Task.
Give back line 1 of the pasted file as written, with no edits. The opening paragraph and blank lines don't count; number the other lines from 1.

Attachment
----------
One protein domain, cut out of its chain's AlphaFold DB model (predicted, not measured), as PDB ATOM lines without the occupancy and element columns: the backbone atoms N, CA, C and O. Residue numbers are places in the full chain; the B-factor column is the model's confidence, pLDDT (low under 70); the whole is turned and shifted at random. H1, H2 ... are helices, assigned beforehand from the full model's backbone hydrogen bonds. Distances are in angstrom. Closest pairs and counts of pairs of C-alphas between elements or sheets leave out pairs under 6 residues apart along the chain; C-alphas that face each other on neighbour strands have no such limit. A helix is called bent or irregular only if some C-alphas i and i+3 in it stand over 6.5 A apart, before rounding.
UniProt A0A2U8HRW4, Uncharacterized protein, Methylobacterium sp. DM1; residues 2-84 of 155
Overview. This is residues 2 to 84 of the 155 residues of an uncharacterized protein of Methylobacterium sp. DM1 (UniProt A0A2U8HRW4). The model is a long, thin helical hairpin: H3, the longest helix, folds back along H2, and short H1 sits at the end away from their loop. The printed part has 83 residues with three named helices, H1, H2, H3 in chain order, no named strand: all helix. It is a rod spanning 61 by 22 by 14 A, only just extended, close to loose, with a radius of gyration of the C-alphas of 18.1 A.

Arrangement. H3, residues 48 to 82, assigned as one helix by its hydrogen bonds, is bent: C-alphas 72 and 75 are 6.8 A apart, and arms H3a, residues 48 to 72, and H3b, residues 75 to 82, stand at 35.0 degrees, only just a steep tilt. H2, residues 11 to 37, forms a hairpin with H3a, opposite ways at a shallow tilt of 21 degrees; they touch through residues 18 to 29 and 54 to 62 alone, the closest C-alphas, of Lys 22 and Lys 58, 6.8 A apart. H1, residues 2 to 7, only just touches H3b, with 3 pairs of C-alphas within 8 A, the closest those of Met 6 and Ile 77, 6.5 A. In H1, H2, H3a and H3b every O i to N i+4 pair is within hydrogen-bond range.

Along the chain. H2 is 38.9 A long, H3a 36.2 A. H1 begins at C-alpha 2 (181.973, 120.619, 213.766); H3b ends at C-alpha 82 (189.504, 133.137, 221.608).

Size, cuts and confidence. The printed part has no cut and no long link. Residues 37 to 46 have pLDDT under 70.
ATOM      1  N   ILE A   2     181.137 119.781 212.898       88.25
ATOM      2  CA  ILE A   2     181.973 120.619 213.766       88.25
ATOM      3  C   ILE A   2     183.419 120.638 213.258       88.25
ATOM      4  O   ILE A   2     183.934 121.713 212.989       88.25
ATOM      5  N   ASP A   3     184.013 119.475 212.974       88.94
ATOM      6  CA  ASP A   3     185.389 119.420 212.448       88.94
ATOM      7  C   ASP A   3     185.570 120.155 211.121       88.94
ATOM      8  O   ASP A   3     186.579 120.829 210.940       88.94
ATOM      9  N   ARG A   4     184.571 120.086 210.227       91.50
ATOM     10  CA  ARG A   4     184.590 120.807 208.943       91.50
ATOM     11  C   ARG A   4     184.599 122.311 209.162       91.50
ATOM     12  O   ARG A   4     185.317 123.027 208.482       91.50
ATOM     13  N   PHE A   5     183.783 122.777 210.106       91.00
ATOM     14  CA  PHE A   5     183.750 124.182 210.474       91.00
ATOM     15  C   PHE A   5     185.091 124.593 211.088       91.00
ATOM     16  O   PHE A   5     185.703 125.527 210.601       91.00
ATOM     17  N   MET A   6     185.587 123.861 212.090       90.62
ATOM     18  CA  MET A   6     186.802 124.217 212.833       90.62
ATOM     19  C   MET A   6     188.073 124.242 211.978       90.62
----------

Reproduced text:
UniProt A0A2U8HRW4, Uncharacterized protein, Methylobacterium sp. DM1; residues 2-84 of 155